Lastly...The 7G engine shaft appears to have 2 different shafts called straight and the other is called tapered. It seems they use these terms almost universally and makes ordering transmission/clutch parts difficult.
My kit cost $283.xx with shipping....Why do I need an aftermarket tranny that costs more than the engine and complete kit itself?
The 15mm bearings do exist....Here is the answer I got from China:
Many thanks for your inquiry, please see our qutation as below:
Description: chrome steel bearing 15X20X4mm, metal shielded both sides
MOQ: 5000 Pieces
( So sorry to tell you that because it is non-standard size, the minium order quantity of it should be 5000 pieces.).
Standard Min. order was 100 bearings!
The .99 cent Abec 1 bearings may work for awhile. But all these mini bearings are for the little rc toys. I am going to use the Abec 3 rated ceramic bearings ($6.97 for one) from http://www.rcbearings.com/products/6702-2rsc-15-x-21-x-4-ceramic-bearing.html
I am going to cut into the bell housing and use the 3 bearing method. Makes no sense to cut the output shaft and the 15x20x4 mm bearing are available from the slow boat to (from) China. By the way, if its got a woodruff key then its a straight shaft and not tapered. The 7g ghost racer is a straight shaft. The Oilite bushings need to be re-soaked in regular oil after 4 hours of use. I have a spare Oilite coming but nothing seemed to match the OEM part from my measurements.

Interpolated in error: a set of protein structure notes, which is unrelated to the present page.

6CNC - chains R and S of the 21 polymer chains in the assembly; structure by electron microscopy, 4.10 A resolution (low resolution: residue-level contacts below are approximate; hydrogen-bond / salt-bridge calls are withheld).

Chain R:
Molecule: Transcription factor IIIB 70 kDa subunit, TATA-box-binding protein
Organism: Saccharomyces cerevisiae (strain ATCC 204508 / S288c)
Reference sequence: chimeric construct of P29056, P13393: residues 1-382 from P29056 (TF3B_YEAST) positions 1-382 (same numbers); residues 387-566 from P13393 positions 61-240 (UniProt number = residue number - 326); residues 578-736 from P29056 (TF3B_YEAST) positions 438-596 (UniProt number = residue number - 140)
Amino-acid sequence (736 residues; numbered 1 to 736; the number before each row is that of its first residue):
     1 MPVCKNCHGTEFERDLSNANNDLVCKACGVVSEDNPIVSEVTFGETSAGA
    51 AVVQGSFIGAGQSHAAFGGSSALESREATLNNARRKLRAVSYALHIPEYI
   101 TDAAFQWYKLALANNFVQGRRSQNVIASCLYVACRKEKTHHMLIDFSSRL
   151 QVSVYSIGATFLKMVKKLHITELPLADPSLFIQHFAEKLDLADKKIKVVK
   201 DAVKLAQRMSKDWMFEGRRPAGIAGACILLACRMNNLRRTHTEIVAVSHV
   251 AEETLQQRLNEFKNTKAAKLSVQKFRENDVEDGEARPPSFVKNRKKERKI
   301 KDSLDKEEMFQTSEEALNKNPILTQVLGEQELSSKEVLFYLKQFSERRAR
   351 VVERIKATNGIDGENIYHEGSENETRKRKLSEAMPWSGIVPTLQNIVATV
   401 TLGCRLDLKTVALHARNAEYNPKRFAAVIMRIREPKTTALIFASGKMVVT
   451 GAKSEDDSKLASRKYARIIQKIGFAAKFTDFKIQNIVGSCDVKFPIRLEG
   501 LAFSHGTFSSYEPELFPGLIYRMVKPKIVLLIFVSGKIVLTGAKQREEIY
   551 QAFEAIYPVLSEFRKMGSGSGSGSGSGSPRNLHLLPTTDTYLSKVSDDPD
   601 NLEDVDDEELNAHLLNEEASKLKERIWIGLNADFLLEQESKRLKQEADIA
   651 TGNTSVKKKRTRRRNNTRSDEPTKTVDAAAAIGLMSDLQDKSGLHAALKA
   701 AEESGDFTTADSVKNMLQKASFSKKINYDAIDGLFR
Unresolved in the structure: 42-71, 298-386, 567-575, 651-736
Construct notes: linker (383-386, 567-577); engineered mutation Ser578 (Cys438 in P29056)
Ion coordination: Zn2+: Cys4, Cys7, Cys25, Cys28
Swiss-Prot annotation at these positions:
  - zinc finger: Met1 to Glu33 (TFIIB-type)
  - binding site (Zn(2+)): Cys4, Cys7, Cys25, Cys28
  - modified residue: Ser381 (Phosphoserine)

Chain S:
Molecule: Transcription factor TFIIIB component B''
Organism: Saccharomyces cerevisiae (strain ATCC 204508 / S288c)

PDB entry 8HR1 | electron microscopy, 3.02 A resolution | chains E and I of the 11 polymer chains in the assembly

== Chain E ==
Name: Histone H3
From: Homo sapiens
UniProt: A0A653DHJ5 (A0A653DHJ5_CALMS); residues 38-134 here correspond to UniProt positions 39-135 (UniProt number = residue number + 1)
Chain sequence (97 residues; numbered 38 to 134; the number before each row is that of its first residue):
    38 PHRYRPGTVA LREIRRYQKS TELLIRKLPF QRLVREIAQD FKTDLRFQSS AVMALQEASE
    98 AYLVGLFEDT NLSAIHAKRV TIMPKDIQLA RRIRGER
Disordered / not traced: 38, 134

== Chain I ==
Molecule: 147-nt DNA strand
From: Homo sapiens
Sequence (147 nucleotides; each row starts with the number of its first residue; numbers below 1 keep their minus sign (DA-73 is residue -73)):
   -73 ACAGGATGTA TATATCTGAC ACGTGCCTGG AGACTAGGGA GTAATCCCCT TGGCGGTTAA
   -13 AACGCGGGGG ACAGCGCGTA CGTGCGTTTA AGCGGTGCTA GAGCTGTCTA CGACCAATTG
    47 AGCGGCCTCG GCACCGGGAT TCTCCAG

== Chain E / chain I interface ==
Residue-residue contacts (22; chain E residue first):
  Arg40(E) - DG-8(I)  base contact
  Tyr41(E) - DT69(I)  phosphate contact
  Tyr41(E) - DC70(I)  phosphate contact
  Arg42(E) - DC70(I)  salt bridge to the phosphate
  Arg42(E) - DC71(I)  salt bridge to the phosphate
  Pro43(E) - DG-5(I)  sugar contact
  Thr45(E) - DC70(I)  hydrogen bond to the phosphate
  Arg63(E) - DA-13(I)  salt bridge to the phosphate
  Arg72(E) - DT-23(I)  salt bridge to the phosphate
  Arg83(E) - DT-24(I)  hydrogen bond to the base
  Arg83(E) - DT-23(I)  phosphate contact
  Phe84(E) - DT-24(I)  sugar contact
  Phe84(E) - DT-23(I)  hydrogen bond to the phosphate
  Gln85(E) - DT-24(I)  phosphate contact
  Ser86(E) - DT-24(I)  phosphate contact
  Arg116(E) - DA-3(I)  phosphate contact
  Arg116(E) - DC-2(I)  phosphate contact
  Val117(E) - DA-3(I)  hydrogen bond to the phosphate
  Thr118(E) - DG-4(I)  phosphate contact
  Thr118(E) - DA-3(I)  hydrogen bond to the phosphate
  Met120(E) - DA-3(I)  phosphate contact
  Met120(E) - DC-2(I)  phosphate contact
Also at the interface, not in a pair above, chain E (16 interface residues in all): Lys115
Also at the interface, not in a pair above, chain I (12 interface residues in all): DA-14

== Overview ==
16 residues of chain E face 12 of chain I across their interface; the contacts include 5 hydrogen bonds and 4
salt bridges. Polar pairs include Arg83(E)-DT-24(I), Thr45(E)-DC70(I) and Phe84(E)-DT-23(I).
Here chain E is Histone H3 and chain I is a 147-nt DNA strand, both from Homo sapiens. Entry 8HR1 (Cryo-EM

I put the 7G kit in a Kent Del Rio because of the huge amount of space the Del Rio frame has. Chain alignment is a bear since you have to remove the mounting plate to adjust the engine mounts. Toss those screws out and get good hex bolts with large washers (plus the lock-washers) to mount the engine (underneath the mounting plate and the side bolts to the mounting plate. Its ironic that very few places are selling the 7G kit and spare parts; and not all the 4G stuff is interchangeable with the 7G kit. Why are they pushing these other kits when they have been discontinued? Loctite is nice for internal engine stuff, but the FAA, CCS, and WERA use safety wire. In 13 years of motorcycle road racing I never had anything vibrate loose after I used safety wire and/or Shoe Goo'd/silicone sealant something. Make sure the chains master-link is facing (open end part) in the opposite direction of forward travel! I would assume most of the chain failure is the result of frame (or other surface)/chain contact that pops the master-link off! And most racers add thin safety wire to that clip. The washer trick on the inside of the frame can widen the frame enough if you are experiencing chain/frame contact. The Wright Brothers were in fact bicycle makers, but don't tell the police that or they will make people using these bicycle kits get a pilot's license.
Well, after all the trepidation, not wanting to mess anything up, I did it. I took it slow, and wala, it is finished.
Great way to get rid of that lousy bushing.
I would reccomend this to anyone, just take it slow and steady. You will love the results.
Kudos goes out to Cbrafreak!!!
Yep if you think about it you will shy away...great job going for it. Slow and steady.
I tried all these things back when this topic was started.